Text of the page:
We're planning to head back down in April- possibly as far as Oceanside where I have relatives. Currently the elect. motor is out and in process of diagnosis with ScottC's help, I hope, in another thread.
A couple of pics - Avalon on a mooring; and the Admiral in the cockpit in Santa Barbara at the "pink moment" with moonrise;
Attached Thumbnails
P1017031-Proc.jpg   P1016949-Web.jpg  
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Old 03-14-2021, 10:26 AM   #12
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Quote:
Originally Posted by PeterB40 View Post
After 55years of sailing and voyaging, we bought a '14 GL 33 Hybrid in great condition, fully optioned, and little used on San Fran Bay, and brought her down to Monterey Bay - not the best of places by far for sea state.

As far as the electric motor, it's usable on the open bay with the usual 4-6' NW swell, paticularly whale watching after dieseling out to find them, and actually hearing them blow, sometimes with musical high-pitched sounds. And getting the last few miles back to Monterey Hbr. is almost always downwind. But in the summer, there's a wretched sea breeze that pipes up to 15-20kn w/ 2-3' short wind waves - much like SF Bay, but bigger seas that are often 6-9' when the Pacific high is near. So. Cal. much better, but the Santa Barbara channel can really kick up too, and we were down there Oct. '19 coming back from Avalon when we had a miserable several hours punching into short, steep breaking waves at 6-7kn, throwing spray bow to stern. The boat handled it much better than the passengers, including two teenage grandkids!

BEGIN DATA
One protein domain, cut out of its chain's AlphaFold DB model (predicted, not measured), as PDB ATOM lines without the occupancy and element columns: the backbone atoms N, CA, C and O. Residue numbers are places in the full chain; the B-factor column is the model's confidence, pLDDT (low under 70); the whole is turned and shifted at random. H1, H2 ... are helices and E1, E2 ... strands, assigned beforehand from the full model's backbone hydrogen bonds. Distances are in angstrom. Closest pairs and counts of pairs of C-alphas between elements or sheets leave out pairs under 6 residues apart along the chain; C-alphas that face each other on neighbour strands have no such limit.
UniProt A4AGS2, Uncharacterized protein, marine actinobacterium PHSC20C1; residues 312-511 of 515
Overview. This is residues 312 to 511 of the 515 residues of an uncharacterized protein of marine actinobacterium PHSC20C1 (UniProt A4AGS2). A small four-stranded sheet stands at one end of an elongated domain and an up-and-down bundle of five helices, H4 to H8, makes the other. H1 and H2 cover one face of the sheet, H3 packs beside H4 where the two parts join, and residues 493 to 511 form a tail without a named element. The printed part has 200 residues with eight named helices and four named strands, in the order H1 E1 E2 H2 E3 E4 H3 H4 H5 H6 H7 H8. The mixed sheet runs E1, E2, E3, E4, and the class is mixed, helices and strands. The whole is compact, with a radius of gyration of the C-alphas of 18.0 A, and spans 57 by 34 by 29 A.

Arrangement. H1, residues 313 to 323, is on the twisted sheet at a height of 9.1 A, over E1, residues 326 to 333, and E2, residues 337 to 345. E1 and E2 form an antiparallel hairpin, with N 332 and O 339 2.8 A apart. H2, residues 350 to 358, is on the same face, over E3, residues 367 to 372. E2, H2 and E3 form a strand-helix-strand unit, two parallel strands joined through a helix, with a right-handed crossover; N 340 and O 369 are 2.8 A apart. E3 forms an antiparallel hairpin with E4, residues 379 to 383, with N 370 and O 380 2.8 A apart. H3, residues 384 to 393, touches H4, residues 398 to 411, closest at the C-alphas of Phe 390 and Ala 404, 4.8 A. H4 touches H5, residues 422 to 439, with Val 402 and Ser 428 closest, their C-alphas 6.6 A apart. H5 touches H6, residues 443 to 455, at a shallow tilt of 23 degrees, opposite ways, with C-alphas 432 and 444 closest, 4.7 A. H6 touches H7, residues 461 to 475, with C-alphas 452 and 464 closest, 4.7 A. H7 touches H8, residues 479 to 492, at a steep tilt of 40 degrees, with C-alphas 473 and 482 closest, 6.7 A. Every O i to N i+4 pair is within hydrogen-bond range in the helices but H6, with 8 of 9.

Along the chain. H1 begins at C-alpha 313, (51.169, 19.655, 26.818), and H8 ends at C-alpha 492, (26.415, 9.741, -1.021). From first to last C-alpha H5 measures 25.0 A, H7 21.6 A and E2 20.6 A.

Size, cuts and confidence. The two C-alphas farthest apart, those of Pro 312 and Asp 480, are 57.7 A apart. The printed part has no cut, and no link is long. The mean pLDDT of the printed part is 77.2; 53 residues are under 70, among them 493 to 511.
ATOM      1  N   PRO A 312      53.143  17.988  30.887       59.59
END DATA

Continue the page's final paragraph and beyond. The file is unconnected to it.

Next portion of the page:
We're planning to head back down in April- possibly as far as Oceanside where I have relatives. Currently the elect. motor is out and in process of diagnosis with ScottC's help, I hope, in another thread.
A couple of pics - Avalon on a mooring; and the Admiral in the cockpit in Santa Barbara at the "pink moment" with moonrise;


Beautiful boat!! Thanks for the reply!
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Old 03-14-2021, 01:10 PM   #13
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Beautiful boat!! Thanks for the reply!
Thank you!

Here's another "pink moment with moon-rise" view. The wide full-length "knuckle" hull extensions above the WL allow a fine, sailboat-like entry. And an aft factory view of their "super-displacement" hull that maximizes efficiency up to about 14kn.
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Old 09-04-2021, 01:54 AM   #14
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Gentlemen, the Greenline 39 hybrid caught my eye.

For a 39 foot boat shouldn’t the fuel tank be bigger? I want to cruise with the family from orange county to cabo if possible.

Is it possible to add a larger or supplementary fuel tank? Also, what about expanding the battery capacity?

I love the boat But I just want some longer range flexibility for Baja cruising.
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Old 09-04-2021, 09:27 AM   #15
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Battery….

I don’t know if you can get a larger fuel tank but I bought my GL 40 from Bayport Yachts in Newport Beach and they added an additional battery for me. And it makes a pretty big difference. I’m often able to run for a few hours on electric only and still have 60% plus charge.